Nursing the Surgical Patient - Part C

There are multiple ways that post-operative pain can be handled in the case of Sarah, who underwent open right hemicolectomy. Some of these are through medication; some of them are with alternative therapies like meditation and acupuncture. With the use of otc NSAIDS can help her to control the pain she will be having post-operation. Since pain is subjective it is usually a matter of trial and error to find what works best for her. The caregiver must recommend a proper postoperative pain can be controlled pharmacologically and none pharmacologically (Joshi et al., 2017). Usually, the doctor in this case would prescribe analgesics to control the pain. The sensory for touch travels faster than the sensory for pain meaning, if Sarah is experiencing pain and someone is soothing her simultaneously, she will feel that person's touch more than the pain even the needs of simultaneous can be effective. Recommending Yoga for her relaxation and deep breathing techniques help her when she feels pain. Of course, this will be limited to her mobility post-operational hospital release. She needs to be prescribed with Heat/Cold packs- depending on the type of pain and the presence of inflammation, hot and cold packs can decrease spasms and swelling. Later even minor Acupuncture treatments can increase the efficacy of acupuncture and related methods as adjuvant treatment for postoperative analgesia (Orr et al. 2020).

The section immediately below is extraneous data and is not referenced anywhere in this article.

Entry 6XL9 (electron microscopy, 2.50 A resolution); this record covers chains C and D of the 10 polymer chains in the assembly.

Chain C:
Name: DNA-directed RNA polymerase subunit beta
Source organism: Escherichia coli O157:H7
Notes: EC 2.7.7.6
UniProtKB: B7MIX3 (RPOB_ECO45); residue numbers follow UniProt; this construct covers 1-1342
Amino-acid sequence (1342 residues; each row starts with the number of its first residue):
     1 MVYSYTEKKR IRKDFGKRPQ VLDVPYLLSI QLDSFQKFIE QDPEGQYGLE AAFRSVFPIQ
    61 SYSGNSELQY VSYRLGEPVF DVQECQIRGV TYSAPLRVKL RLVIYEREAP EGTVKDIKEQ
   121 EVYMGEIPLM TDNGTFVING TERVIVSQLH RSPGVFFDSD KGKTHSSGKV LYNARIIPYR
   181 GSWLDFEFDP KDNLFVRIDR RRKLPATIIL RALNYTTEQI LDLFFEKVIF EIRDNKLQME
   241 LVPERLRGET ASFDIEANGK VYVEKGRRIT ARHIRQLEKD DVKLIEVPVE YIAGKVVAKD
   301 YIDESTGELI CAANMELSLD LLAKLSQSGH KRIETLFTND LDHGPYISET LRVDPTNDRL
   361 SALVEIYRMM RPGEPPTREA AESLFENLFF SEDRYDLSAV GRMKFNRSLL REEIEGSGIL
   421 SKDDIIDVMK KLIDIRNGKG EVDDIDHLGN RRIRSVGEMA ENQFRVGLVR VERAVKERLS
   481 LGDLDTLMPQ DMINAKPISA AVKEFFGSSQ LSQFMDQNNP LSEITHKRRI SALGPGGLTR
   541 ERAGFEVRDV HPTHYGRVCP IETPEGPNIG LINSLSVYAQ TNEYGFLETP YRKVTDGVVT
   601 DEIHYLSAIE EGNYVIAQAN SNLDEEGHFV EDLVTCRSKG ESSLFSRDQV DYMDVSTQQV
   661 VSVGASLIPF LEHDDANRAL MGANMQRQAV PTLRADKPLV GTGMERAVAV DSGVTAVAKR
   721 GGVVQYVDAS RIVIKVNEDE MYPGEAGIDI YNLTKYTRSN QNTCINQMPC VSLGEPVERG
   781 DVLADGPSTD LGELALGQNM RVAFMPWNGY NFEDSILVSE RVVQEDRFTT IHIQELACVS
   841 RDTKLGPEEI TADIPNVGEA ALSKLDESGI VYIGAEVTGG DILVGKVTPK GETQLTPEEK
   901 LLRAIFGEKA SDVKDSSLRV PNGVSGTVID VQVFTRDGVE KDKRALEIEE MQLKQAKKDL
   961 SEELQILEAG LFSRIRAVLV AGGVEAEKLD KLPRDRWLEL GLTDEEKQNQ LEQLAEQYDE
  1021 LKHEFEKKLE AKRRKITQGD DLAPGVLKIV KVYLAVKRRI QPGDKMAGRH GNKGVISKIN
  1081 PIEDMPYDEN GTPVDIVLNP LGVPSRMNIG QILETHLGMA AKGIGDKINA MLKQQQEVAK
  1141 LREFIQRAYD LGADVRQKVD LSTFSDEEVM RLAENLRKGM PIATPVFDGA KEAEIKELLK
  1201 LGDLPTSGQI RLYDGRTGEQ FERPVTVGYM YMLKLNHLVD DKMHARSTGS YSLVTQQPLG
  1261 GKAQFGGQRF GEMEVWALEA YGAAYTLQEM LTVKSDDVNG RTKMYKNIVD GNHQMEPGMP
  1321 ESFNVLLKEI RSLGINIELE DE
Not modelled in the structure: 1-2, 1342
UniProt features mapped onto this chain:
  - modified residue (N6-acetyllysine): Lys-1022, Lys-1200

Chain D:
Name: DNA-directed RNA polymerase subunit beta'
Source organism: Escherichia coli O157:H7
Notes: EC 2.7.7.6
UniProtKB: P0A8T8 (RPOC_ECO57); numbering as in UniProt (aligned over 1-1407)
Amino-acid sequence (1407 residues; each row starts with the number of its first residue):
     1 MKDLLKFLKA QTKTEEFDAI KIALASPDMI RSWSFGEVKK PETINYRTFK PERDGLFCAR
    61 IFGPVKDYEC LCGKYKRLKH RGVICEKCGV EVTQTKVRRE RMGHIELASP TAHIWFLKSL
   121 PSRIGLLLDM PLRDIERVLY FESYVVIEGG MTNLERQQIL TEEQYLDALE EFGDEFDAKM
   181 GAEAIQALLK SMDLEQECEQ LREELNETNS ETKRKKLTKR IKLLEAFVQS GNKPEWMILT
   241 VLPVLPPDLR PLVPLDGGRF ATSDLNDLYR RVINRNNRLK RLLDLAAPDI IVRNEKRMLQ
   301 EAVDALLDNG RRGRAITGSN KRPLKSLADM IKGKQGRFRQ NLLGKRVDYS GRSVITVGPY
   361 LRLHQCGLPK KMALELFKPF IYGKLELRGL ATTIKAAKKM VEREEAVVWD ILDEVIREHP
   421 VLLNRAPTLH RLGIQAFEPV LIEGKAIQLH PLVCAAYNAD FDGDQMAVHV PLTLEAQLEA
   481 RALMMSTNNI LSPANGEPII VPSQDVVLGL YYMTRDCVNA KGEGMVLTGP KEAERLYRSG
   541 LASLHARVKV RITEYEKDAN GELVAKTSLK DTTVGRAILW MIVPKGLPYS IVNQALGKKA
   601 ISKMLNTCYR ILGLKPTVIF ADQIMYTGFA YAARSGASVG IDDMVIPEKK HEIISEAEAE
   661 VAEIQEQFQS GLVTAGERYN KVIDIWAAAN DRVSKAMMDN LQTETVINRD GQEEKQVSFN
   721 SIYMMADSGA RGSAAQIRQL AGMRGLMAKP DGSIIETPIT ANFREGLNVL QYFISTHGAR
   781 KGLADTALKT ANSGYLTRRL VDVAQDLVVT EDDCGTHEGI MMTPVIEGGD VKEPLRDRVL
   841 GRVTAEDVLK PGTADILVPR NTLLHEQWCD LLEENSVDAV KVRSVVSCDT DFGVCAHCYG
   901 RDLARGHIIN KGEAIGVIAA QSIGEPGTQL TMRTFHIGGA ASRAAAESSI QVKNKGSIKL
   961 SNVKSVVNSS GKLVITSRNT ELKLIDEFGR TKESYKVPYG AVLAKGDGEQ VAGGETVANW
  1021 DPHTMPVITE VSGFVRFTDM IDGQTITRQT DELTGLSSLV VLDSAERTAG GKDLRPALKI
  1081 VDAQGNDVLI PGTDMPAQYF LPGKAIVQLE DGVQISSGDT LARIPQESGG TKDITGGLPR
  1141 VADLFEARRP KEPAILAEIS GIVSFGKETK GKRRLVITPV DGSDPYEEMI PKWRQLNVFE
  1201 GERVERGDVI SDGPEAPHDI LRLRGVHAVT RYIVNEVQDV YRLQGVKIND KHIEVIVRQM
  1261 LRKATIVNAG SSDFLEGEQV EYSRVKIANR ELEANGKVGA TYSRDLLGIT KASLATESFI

She needs to be looked for a neurological condition that's called "Cyclic Vomiting Syndrome” or CVS for short even causing "Abdominal Migraine", in the long term. In brief, medication in advance should be prescribed to prevent CVS as it can cause episodes of horrible, uncontrollable, painful bouts of seemingly unending vomiting that can be caused by any of many specific triggers, or “Cycles” to Sarah. She can even develop worst stomach flu or food poisoning leading to vomiting also there can be a panic attack that can make the vomiting and pain attack worse (Giambartolomei et al. 2020).

Her "cycles" can last all day and all night for days on end with very little to no sleep because she can be nauseous falling asleep is nearly impossible developing another symptom panic attacks. She will be unable to eat and drink anything with an increased heart rate and even high 200bpm. Now an emergency number of the hospital is mentioned in the release letter all forms of at-home medication are to be terminated assisted with an appointment of her Gastroenterologist (GI doc) (Schwenk et al. 2018).

The ER him/herself to tell them their patient is coming in and that the ER needs to give her or her attending a patient party with minimal procedures to stop the vomiting, reduce the pain, and calm the panic attack. A mention and assurance of fast admittance to the hospital ICU or general ward are promised in the release letter. This type of in-patient hospitalization in the case of Sarah can last anywhere from a week to 8 weeks. A recommended and well-trained patient care coordinator with the knowledge of using the IV fluids, IV Potassium, IV Zofran, IV Dilaudid, IV Lorazepam, and IV Benadryl is to be mentioned in the release letter. As the patient need to be unconscious so that the vomiting will cease, the pain will be reduced to an 11/10 (Ismail et al. 2018).